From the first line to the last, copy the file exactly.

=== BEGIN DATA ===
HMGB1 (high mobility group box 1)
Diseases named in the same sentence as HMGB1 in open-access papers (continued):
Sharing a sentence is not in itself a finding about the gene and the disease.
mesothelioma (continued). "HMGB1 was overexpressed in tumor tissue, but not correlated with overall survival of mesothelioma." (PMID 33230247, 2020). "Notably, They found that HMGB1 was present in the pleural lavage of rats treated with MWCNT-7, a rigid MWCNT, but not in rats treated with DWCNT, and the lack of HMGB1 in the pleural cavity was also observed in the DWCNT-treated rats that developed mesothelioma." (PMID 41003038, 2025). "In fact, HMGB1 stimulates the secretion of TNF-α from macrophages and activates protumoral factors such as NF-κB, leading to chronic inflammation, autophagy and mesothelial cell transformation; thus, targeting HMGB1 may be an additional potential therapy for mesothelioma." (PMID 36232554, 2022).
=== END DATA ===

HMGB1 (high mobility group box 1)
Diseases named in the same sentence as HMGB1 in open-access papers (continued):
Sharing a sentence is not in itself a finding about the gene and the disease.
mesothelioma (continued). "HMGB1 was overexpressed in tumor tissue, but not correlated with overall survival of mesothelioma." (PMID 33230247, 2020). "Notably, They found that HMGB1 was present in the pleural lavage of rats treated with MWCNT-7, a rigid MWCNT, but not in rats treated with DWCNT, and the lack of HMGB1 in the pleural cavity was also observed in the DWCNT-treated rats that developed mesothelioma." (PMID 41003038, 2025). "In fact, HMGB1 stimulates the secretion of TNF-α from macrophages and activates protumoral factors such as NF-κB, leading to chronic inflammation, autophagy and mesothelial cell transformation; thus, targeting HMGB1 may be an additional potential therapy for mesothelioma." (PMID 36232554, 2022).